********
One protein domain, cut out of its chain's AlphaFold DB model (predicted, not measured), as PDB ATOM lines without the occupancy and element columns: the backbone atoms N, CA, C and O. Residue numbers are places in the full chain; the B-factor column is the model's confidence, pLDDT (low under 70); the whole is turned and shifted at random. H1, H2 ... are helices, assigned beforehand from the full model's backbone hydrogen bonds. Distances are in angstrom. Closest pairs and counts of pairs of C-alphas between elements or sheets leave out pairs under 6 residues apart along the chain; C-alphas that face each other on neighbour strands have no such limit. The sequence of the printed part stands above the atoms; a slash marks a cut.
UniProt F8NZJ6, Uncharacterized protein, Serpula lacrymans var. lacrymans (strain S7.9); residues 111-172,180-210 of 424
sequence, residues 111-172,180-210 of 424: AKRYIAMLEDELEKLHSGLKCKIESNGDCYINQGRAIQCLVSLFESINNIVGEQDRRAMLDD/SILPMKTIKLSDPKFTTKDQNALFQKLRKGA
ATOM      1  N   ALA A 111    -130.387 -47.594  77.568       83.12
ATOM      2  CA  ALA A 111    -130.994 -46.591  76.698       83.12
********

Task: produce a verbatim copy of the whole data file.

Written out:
One protein domain, cut out of its chain's AlphaFold DB model (predicted, not measured), as PDB ATOM lines without the occupancy and element columns: the backbone atoms N, CA, C and O. Residue numbers are places in the full chain; the B-factor column is the model's confidence, pLDDT (low under 70); the whole is turned and shifted at random. H1, H2 ... are helices, assigned beforehand from the full model's backbone hydrogen bonds. Distances are in angstrom. Closest pairs and counts of pairs of C-alphas between elements or sheets leave out pairs under 6 residues apart along the chain; C-alphas that face each other on neighbour strands have no such limit. The sequence of the printed part stands above the atoms; a slash marks a cut.
UniProt F8NZJ6, Uncharacterized protein, Serpula lacrymans var. lacrymans (strain S7.9); residues 111-172,180-210 of 424
sequence, residues 111-172,180-210 of 424: AKRYIAMLEDELEKLHSGLKCKIESNGDCYINQGRAIQCLVSLFESINNIVGEQDRRAMLDD/SILPMKTIKLSDPKFTTKDQNALFQKLRKGA
ATOM      1  N   ALA A 111    -130.387 -47.594  77.568       83.12
ATOM      2  CA  ALA A 111    -130.994 -46.591  76.698       83.12